The regional spillover of US Afghan policy

China’s new geopolitical approach is a combination of the “good neighbour” and “stabilisation of the periphery” policy

Zahra Niazi August 22, 2019
The writer is a freelance columnist

Negotiations that will lead to a withdrawal of the US troops from Afghanistan are continuing to advance. One of the likely consequences of a US troop withdrawal from Afghanistan will be a growth in the perception that the American power and influence are on a decline. The US interventions in Afghanistan and Iraq have highlighted the limits of the American military power and stretched the US beyond its capacity. Moreover, the US troop withdrawal from Afghanistan will be seen as an emergence of a new phase where the US is less able to intervene militarily. In sum, it will be a symbolisation of the decline of the US Empire.

Complete withdrawal or even troop reduction will loosen America’s historical grip over Kabul and ease the way for its regional competitors in the new Great Game, where several regional states are making strides in Afghanistan in their endeavours to build monopolies in Central Asia. For its huge oil, natural gas and mineral reserves, Central Asia has been the major theatre for the Great Game. The region includes Kyrgyzstan, Kazakhstan, Tajikistan, Uzbekistan, Turkmenistan, and in a broader sense: Afghanistan, Northern Pakistan, Mongolia, and Northeast Asia. It has often been argued that the US intervention in Afghanistan post-9/11 was driven by a desire to establish a military foothold in Central Asia, to control the flow of energy from the region, prevent the building of pipelines from Iran and to strategically contain China. Hence, with the withdrawal in Afghanistan, the US will lose its strategic foothold in the region, which according to Halford Mackinder is the way towards controlling the world. This will ultimately allow the regional competitors, and particularly China to embolden their influence and advance their regional interests.

Given China’s interests, there is a likelihood that it will want to capitalise on the vacuum created by the US withdrawal from Afghanistan. Similarly, given the fact that Afghanistan will require a significant sum of money for infrastructure development to ensure a wave of sustainable peace in a post-withdrawal setup, China will be more able to take up the responsibility as compared to other regional competitors.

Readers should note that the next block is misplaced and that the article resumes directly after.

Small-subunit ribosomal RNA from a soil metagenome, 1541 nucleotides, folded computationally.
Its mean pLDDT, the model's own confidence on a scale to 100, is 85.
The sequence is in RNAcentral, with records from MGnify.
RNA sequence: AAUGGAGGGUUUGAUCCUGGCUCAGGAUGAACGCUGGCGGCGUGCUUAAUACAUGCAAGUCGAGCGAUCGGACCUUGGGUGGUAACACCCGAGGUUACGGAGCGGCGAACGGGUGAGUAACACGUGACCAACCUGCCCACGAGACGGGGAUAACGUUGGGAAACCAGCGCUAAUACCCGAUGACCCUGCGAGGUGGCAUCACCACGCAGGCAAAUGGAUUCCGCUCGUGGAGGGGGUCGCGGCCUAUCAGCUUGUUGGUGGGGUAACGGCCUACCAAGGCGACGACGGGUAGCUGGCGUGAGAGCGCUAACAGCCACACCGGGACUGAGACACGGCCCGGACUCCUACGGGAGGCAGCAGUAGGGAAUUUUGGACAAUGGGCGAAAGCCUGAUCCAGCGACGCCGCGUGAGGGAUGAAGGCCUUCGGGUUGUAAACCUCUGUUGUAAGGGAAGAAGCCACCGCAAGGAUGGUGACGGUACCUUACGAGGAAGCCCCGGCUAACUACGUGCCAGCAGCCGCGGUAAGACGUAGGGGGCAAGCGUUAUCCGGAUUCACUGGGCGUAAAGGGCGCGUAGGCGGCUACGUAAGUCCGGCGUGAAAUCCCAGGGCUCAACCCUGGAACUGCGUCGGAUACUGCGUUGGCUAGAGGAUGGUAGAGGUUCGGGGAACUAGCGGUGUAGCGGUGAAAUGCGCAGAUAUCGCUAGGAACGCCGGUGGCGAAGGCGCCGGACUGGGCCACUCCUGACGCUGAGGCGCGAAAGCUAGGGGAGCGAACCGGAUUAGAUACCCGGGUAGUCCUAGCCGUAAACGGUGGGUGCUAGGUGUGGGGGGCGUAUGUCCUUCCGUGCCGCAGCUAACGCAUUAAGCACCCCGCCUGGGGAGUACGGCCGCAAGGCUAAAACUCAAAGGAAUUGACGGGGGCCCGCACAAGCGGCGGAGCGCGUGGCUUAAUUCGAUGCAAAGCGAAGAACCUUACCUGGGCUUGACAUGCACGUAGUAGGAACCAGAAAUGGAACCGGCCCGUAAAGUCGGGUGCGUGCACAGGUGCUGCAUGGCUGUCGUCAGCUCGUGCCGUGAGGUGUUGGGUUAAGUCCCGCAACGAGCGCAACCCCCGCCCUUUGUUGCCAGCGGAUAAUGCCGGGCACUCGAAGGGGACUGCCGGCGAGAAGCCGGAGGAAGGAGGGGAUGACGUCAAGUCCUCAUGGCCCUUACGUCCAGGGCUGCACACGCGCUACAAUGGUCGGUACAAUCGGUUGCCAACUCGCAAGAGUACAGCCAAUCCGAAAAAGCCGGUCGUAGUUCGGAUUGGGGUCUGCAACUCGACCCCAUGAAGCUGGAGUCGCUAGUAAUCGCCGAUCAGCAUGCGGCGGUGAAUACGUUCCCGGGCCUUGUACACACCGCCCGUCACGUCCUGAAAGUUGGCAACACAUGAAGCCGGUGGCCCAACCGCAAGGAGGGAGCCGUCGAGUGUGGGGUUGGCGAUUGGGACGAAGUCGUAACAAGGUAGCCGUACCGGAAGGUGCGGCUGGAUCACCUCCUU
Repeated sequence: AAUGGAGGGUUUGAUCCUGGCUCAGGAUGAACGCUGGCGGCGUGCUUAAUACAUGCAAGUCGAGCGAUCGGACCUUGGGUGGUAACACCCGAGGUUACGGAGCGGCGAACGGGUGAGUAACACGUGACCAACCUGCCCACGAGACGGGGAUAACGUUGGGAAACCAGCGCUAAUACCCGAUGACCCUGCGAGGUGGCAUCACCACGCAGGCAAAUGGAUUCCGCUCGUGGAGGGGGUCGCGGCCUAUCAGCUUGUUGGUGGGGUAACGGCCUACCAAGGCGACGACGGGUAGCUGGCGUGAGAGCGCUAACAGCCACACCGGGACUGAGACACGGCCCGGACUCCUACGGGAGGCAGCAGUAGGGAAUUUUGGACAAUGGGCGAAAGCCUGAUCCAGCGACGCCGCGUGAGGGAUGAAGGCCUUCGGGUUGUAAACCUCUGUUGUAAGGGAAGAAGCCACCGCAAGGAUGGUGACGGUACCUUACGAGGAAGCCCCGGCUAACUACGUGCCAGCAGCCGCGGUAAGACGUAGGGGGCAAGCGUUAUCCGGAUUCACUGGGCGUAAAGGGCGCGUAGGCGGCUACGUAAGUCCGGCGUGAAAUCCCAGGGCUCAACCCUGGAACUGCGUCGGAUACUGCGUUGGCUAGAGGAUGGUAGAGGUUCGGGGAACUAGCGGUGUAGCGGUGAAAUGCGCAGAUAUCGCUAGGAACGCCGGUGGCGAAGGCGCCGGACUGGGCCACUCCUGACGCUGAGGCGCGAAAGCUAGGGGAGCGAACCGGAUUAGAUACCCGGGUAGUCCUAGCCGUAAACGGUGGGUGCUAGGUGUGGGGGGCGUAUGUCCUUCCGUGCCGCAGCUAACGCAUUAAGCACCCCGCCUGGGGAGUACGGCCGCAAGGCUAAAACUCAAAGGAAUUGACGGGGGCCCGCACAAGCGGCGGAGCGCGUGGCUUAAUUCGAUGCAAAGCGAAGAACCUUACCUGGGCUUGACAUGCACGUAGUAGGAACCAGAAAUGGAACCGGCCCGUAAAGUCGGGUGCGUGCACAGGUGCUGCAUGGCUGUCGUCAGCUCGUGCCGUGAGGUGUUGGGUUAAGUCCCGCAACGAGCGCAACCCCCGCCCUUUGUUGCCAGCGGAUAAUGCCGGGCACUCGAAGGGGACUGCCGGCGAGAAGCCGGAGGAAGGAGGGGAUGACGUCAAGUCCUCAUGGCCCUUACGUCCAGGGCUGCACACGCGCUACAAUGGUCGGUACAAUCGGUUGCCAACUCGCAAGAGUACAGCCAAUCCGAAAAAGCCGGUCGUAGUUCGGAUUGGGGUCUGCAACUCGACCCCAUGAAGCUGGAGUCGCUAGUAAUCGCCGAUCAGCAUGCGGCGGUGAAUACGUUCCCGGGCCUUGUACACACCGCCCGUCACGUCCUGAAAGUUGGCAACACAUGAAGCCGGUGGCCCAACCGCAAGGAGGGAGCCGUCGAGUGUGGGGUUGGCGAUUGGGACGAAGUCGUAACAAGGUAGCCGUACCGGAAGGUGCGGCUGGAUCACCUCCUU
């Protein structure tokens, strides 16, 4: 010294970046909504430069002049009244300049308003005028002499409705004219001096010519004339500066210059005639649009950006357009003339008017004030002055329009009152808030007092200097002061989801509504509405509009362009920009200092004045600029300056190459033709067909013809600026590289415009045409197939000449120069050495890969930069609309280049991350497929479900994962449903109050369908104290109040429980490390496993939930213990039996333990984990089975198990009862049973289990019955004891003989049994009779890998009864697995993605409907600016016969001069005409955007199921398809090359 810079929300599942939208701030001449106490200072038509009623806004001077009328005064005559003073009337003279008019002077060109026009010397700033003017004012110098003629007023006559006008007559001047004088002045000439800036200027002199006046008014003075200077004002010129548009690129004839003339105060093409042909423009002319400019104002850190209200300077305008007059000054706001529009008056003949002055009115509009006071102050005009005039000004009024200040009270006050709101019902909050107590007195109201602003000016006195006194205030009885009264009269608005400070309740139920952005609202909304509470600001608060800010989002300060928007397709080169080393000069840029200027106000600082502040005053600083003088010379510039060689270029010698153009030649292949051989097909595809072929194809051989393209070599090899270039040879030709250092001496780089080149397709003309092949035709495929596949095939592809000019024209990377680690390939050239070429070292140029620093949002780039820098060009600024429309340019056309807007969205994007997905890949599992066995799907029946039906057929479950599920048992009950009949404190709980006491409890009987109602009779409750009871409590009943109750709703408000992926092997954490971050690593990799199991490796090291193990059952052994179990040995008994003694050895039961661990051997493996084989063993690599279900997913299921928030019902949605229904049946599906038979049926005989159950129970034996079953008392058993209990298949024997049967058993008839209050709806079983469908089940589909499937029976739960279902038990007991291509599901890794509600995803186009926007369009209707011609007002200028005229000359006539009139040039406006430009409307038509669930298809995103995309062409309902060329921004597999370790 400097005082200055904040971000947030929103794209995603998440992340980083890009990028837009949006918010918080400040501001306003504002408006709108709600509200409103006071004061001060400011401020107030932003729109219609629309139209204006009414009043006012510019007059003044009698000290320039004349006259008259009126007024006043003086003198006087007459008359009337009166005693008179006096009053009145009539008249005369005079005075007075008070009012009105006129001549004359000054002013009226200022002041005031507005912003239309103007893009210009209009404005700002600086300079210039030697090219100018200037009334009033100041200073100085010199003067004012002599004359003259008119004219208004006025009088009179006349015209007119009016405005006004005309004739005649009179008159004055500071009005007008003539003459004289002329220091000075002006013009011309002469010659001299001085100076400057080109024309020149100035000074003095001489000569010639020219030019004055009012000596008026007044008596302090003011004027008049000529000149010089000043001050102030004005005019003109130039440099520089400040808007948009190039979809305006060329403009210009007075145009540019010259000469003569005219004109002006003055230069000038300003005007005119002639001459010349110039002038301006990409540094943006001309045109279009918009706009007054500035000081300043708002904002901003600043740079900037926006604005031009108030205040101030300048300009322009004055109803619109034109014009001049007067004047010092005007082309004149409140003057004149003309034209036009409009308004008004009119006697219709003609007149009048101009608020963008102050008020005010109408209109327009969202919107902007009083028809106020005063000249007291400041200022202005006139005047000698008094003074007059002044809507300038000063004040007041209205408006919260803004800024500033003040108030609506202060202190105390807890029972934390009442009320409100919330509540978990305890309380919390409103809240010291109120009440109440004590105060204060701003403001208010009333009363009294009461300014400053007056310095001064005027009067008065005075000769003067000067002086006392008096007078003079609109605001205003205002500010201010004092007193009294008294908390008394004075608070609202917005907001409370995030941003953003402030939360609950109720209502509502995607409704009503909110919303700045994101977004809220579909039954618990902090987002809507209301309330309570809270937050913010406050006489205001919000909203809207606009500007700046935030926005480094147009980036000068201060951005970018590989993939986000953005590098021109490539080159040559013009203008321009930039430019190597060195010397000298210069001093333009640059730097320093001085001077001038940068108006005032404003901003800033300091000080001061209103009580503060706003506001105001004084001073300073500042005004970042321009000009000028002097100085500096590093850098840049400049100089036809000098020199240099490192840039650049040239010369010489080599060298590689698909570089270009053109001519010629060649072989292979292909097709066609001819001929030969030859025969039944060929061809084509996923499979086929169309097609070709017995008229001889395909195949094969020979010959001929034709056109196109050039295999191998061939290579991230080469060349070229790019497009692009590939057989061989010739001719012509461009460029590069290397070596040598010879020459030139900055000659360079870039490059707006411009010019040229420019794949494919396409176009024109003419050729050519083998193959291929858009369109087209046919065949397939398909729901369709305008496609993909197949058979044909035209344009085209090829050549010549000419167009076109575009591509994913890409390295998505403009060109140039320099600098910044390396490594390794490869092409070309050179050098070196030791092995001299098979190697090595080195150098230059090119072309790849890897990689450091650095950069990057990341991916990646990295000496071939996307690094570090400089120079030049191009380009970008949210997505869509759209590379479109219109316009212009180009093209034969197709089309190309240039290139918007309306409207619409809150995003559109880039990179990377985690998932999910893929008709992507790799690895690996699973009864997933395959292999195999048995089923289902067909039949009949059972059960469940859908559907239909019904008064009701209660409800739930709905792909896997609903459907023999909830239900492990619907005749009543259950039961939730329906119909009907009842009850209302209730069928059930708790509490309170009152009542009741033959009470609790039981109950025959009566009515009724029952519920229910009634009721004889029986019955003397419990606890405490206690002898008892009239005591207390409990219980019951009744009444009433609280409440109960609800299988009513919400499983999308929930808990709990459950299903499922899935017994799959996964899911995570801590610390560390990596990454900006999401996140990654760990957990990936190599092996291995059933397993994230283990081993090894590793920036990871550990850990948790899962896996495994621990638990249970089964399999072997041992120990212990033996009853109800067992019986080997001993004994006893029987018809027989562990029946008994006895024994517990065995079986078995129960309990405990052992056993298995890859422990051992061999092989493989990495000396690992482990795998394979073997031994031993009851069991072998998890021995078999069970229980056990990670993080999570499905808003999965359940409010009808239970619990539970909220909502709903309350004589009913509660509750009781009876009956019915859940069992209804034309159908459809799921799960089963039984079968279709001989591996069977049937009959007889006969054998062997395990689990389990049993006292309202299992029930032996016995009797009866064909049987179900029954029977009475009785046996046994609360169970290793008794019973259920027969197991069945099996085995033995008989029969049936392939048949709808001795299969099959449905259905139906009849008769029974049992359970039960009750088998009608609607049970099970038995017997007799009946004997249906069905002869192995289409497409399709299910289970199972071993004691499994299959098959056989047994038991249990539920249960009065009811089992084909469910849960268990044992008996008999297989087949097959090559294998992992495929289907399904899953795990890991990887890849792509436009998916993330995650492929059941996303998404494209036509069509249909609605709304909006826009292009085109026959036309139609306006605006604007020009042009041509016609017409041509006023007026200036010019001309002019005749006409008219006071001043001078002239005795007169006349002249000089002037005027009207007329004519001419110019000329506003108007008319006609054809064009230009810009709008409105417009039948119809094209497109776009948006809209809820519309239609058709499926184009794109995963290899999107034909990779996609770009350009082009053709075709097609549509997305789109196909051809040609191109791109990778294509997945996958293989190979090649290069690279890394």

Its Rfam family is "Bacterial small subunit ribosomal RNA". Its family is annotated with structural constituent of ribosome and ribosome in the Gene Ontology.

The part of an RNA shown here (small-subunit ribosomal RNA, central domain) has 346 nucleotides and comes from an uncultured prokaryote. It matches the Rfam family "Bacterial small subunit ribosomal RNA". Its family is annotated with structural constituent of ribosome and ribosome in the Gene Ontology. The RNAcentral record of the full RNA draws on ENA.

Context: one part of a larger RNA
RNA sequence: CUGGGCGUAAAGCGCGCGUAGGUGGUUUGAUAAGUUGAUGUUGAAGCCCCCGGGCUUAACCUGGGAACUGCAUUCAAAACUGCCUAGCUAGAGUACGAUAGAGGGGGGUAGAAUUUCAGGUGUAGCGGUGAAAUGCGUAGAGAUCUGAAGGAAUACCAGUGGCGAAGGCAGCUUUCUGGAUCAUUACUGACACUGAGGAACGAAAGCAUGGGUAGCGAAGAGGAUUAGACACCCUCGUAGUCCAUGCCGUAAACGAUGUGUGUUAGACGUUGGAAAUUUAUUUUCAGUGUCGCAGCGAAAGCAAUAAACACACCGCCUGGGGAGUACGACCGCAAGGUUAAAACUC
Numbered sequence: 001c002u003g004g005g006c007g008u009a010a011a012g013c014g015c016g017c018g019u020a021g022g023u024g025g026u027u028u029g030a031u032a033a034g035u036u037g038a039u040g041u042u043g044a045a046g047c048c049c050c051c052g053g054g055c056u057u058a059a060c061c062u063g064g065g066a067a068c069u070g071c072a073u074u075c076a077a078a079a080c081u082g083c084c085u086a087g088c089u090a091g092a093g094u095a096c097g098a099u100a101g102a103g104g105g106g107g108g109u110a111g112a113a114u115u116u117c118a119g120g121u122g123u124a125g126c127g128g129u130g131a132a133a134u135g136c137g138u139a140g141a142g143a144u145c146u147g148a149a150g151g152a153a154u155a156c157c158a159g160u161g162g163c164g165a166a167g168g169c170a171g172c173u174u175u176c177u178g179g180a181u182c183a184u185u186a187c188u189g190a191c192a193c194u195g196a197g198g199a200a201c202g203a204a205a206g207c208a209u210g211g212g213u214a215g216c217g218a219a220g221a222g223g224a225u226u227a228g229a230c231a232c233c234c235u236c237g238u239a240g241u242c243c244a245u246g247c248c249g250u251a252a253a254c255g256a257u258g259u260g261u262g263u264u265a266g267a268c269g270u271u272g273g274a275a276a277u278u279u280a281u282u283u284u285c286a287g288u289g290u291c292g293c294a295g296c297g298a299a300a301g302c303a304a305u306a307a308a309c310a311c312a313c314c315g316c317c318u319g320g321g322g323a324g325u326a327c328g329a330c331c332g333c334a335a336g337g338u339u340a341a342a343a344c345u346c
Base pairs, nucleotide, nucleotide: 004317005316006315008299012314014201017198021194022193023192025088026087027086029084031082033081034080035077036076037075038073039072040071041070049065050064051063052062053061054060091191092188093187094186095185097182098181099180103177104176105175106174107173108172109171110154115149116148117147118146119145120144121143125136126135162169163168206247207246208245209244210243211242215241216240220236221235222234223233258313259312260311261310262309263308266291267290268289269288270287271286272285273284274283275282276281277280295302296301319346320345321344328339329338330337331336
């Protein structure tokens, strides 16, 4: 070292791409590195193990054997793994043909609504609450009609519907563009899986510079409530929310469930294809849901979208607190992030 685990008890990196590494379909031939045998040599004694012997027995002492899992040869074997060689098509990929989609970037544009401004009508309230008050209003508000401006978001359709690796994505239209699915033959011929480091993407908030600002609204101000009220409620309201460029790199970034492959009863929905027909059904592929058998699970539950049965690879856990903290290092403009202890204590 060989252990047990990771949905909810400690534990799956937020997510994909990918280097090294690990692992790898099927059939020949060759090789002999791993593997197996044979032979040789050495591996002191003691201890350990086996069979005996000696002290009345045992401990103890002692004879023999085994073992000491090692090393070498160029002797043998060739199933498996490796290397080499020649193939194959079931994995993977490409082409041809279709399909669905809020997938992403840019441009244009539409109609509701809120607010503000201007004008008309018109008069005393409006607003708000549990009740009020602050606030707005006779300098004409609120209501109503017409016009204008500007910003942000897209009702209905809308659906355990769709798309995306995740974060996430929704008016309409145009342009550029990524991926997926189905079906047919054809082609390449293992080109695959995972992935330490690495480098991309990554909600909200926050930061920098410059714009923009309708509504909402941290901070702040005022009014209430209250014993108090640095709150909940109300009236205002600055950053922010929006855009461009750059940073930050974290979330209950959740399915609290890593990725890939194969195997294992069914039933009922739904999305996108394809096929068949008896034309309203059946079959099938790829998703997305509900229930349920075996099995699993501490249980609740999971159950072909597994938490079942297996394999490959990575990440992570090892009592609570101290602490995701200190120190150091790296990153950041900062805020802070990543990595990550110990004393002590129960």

Although China has never supported an abrupt US withdrawal from Afghanistan, it still considers an increased US presence as a challenge to its interests there; particularly the Belt and Road Initiative (BRI), its new endeavours in Central Asia and a strategic encirclement of China by the US. The Chinese government has always been wary of any possible US victory resulting in a long-term Western presence in Afghanistan and a pro-US government installed in Kabul.

Today, China has set up its second overseas military base in northern Afghanistan in order to train Afghan brigades in counterterrorism efforts and has been attending multilateral peace discussions alongside Pakistan. It has also committed more aid to Afghanistan and is involved in mining activities in southern Kabul.

China’s new geopolitical approach is a combination of the “good neighbour” and “stabilisation of the periphery” policy. Furthermore, “stabilise the East, strengthen your position in the North, come down in the South, move forward in the West,” is one of the dictum presently guiding its foreign policy. That being said, the recent US’ Afghan policy could prove to be an opportunity enabling China to achieve its objectives guided by the aforementioned dictum. Its growing engagement in Afghanistan can be explained in terms of its interest in the erosion of Nato’s presence there, and the need to protect the transit security of the BRI.

All in all, the US-Afghan policy will enable China to strengthen its foothold in one of the major locations of the new Great Game today. With China being the regional great power, it shall in the future, play a responsible role in order to meet the abundant needs of a post-withdrawal Afghanistan making it a win-win scenario for both sides.

Published in The Express Tribune, August 22nd, 2019.

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